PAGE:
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We Can Be Miserable Together

"I just want to stop existing" words that one should not utter in emergency care. These words could trigger a psychiatric hold or a life-changing moment and of course, why not both? 

My then partner and I welcomed our second spring season with renewed hope as we moved into our new apartment. The windows were almost floor to ceiling and allowed so much sunshine in along with the feeling that this might actually work out. Reality quickly set in. As our aspirations collided, we found ourselves at odds. "We can be miserable together" was the phrase that woke me up from my fantasy of our relationship working. I did not want to be miserable but mostly, I just did not want to exist anymore.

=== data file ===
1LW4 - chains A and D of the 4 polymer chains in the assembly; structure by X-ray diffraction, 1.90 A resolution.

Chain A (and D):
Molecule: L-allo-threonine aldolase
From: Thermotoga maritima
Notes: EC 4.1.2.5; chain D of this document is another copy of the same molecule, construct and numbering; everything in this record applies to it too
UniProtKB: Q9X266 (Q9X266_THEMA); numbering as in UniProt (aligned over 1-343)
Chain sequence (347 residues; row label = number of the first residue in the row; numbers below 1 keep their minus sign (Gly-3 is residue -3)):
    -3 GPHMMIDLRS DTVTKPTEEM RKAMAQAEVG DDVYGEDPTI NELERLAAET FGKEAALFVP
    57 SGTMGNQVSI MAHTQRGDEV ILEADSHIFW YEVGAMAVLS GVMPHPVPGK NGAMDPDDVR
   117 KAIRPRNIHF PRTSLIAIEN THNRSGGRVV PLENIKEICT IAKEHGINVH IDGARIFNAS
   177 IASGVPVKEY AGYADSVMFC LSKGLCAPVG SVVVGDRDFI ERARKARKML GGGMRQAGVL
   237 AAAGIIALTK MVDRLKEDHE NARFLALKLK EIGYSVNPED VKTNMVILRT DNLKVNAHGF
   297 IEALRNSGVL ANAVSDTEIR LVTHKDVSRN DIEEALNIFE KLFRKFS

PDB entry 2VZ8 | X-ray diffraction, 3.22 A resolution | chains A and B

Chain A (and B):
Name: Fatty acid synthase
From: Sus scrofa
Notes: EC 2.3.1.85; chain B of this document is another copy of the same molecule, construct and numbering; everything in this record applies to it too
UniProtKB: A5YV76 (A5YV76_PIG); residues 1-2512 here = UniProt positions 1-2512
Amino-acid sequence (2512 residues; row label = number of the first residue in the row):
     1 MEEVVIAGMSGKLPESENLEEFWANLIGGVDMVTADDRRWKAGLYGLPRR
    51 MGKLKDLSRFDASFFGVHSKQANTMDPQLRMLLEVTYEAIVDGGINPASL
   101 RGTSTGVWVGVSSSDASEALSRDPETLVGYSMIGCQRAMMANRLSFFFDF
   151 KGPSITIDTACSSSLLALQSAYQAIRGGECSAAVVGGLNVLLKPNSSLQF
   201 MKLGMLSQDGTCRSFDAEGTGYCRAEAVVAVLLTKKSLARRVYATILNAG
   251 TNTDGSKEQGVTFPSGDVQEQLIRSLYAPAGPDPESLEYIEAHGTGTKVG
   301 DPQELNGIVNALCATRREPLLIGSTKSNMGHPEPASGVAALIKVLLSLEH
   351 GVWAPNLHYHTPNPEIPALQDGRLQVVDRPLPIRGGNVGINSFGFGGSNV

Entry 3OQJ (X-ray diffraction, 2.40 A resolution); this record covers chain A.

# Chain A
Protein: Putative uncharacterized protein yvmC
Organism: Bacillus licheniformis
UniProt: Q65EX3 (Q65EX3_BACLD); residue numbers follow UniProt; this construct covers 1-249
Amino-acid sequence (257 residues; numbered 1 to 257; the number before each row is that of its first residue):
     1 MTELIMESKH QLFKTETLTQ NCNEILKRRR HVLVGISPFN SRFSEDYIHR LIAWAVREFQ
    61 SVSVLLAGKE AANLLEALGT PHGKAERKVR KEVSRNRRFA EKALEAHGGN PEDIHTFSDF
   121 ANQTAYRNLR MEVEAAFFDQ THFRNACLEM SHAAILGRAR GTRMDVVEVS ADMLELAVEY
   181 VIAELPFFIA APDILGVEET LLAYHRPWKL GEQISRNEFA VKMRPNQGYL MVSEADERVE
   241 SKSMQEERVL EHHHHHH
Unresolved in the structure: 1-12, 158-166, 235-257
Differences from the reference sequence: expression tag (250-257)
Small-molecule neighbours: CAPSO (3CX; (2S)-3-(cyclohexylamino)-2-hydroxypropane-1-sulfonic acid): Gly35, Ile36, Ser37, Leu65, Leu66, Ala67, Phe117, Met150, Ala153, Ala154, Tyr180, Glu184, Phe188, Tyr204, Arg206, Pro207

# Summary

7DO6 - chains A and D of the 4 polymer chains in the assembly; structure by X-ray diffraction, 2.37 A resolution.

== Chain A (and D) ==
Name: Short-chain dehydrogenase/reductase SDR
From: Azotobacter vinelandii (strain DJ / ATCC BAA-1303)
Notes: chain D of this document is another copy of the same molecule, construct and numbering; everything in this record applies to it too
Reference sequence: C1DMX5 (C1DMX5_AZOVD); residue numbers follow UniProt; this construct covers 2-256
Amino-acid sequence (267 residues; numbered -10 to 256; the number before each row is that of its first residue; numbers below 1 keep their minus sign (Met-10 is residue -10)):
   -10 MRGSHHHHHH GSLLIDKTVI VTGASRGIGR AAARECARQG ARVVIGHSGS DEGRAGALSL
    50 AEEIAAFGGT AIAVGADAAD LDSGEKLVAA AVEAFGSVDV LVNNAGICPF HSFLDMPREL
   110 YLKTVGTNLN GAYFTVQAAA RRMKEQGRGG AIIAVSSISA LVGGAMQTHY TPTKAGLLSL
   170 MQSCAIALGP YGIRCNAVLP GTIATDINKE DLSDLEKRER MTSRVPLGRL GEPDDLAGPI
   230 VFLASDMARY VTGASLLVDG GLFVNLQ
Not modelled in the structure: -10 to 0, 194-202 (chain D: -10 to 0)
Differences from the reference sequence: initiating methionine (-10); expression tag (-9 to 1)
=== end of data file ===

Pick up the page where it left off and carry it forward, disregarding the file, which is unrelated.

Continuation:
I had no plans. Suddenly no more future to look forward to. I just did not want to exist and feel the pain anymore. I packed some of my clothes and my new laptop that I barely opened. I called my father to come pick me up. I did not even trust myself to drive. I tried to sleep but I could not. My mind was racing, telling me it's over. I need to go. I need to stop the pain. I called the hospital and was told to come in. A reassuring voice convinced me that help is available. I don't remember much of what happened at the hospital. Because I was deemed a threat to myself, I was transported to a more secure facility. I do remember the confusion. I changed out of my clothes. My phone was taken away or rather stored with the rest of my personal items. I was given a gown and some of the best socks I will ever wear. Oh, and a comb that I will hold on to years later. I was safe from myself. I was evaluated and gladly accepted my diagnosis. Ah, somehow having a diagnosis, a label of sorts, made sense. The stay became voluntary and I was released to outpatient care. Sitting around a table with people who shared my pain and confusion, I found community and hope once more. And everyday, I choose to keep existing. 

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